For a brand to undergo a successful re-launch, there are certain ingredients that need to be present:
Yes, this is an obvious one, we know. But not to all of us! Key design elements that represent the core of the brand will need to be retained or enhanced. And, this is not limited to the brand colours or the brand logo. There may be other brand assets that form part of the brand architecture that over time have become synonymous with the brand. Well-crafted market research can help to uncover what these are. In Tropicana’s case, this might have included the red and white straw.
The new design will also need to reinforce the brand values, as with any pack design. A premium brand will want to distance itself from the value end of the market. This can be achieved through the use of different packaging materials, different print techniques and graphic design. Within each sector, there will be designs that we instinctively recognise as either premium or entry point, and it is the role of the designers to deliver a design that is in line with the brief delivered by the brand team. This leads on to a crucial step within this process; the design brief.
It’s all in the brief
This is the most important document within the whole process and is the magic link between the brand and design teams. A good design brief will encapsulate all the knowledge and insight held about the brand in a way that will guide the design team in their role as problem solvers.
It is not fair to lay the blame for any negative outcome with the design team. They have been following the brief. And anyhow, the brand team will have approved the new design. So, they must take full responsibility for any outcome. They are the brand guardians and know the brand more than anyone anywhere. Or at least they should do! If they don’t, the brand is indeed in trouble.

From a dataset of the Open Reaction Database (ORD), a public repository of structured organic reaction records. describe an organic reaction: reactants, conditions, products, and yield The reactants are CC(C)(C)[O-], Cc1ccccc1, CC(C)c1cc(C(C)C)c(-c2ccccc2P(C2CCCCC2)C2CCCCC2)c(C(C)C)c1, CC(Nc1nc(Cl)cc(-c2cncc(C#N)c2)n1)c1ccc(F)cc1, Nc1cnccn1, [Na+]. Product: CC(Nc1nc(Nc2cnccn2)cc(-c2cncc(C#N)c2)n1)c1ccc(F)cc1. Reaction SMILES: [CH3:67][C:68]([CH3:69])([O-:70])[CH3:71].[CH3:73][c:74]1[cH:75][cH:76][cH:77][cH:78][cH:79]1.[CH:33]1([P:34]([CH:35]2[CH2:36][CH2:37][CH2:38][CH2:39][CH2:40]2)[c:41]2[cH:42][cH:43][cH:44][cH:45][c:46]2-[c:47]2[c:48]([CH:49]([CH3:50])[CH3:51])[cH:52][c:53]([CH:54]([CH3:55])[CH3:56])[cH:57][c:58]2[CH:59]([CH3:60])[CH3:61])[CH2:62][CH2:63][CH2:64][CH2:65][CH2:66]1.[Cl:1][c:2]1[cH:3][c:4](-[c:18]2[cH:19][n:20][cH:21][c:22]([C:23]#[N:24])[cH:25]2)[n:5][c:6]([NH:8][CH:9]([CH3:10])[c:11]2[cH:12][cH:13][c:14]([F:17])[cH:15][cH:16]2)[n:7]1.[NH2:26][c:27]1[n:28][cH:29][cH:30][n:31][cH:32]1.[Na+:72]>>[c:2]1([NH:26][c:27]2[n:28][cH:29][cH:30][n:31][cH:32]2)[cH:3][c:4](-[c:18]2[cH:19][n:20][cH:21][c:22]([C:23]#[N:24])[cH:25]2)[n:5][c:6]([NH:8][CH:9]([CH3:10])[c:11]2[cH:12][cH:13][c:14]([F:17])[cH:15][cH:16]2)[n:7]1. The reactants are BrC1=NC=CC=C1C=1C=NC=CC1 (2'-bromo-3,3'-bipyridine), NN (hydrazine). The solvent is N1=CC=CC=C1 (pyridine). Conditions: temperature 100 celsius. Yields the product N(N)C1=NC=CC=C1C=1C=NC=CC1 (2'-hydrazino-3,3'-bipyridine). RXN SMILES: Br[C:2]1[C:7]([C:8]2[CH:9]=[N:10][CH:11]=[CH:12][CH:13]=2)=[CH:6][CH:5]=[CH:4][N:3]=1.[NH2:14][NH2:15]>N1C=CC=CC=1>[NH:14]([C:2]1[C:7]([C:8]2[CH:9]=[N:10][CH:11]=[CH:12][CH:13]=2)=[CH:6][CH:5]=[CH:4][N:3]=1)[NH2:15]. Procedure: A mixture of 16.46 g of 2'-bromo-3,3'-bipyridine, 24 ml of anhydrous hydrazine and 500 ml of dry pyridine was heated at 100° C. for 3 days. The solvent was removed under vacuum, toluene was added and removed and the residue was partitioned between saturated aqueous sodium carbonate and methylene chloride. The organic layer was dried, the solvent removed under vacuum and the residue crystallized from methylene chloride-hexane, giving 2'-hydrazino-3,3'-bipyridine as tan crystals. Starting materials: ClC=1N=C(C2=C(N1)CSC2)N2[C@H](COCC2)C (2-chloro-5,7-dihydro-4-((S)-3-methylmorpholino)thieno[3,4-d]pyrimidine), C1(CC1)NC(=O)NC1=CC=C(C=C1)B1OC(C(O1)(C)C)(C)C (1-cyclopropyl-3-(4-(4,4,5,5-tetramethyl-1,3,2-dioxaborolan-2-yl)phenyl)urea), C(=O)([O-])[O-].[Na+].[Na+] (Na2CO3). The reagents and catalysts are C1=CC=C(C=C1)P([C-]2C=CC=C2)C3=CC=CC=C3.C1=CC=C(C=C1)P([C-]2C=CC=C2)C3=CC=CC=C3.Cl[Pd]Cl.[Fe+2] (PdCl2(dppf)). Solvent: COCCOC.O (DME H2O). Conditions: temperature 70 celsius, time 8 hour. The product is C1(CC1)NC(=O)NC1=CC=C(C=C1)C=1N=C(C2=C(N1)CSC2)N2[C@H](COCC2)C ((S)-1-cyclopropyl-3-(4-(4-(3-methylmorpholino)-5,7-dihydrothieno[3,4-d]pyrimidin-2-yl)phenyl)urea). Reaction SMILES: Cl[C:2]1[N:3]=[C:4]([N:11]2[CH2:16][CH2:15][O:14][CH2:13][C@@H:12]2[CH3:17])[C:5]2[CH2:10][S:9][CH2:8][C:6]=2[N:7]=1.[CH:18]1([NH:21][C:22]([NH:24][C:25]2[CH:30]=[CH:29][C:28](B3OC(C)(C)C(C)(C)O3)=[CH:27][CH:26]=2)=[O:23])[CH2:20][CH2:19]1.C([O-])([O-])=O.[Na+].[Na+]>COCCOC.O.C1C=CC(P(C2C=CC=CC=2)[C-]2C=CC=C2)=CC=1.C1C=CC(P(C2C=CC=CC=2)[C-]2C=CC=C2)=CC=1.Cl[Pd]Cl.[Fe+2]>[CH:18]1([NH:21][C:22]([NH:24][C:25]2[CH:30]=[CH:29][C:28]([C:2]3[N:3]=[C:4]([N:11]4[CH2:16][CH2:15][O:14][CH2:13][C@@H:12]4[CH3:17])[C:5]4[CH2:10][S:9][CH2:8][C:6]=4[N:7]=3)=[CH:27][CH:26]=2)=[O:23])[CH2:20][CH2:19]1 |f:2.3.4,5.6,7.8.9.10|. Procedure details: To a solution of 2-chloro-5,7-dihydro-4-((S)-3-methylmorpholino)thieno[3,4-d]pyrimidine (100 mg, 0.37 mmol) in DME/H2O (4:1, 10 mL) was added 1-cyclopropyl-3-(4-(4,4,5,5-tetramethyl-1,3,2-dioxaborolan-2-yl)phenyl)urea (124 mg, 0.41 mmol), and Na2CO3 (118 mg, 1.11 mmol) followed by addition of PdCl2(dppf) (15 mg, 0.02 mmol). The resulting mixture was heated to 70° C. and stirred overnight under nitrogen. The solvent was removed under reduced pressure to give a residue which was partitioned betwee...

Roll it out!
In an ideal world, a new design will hit all stores, all around the world on the same day. Mmmm. Yes, well back in the in the real world, there are all sorts of complications; namely, stocks. Stocks held on shelf in store, stocks in retail warehouses, stocks at packaging manufacturers, stocks in the brand owner’s warehouse, stocks at wholesalers. The list goes on. A good roll out will the artful management of stocks in all these places to bring about a launch that can happen within the shortest time frame with minimal write-off. It’s a fine balance between cost and brand perception. On the one hand, the brand owner will want to see all the new stuff land within a short time frame, so that any promotions and communications can be co-ordinated. On the other hand, to minimise the cost of write-offs the roll out timeframe might be considerably long. It is at times like this, the brand team will be eternally grateful to have a top-notch supply chain team at its side.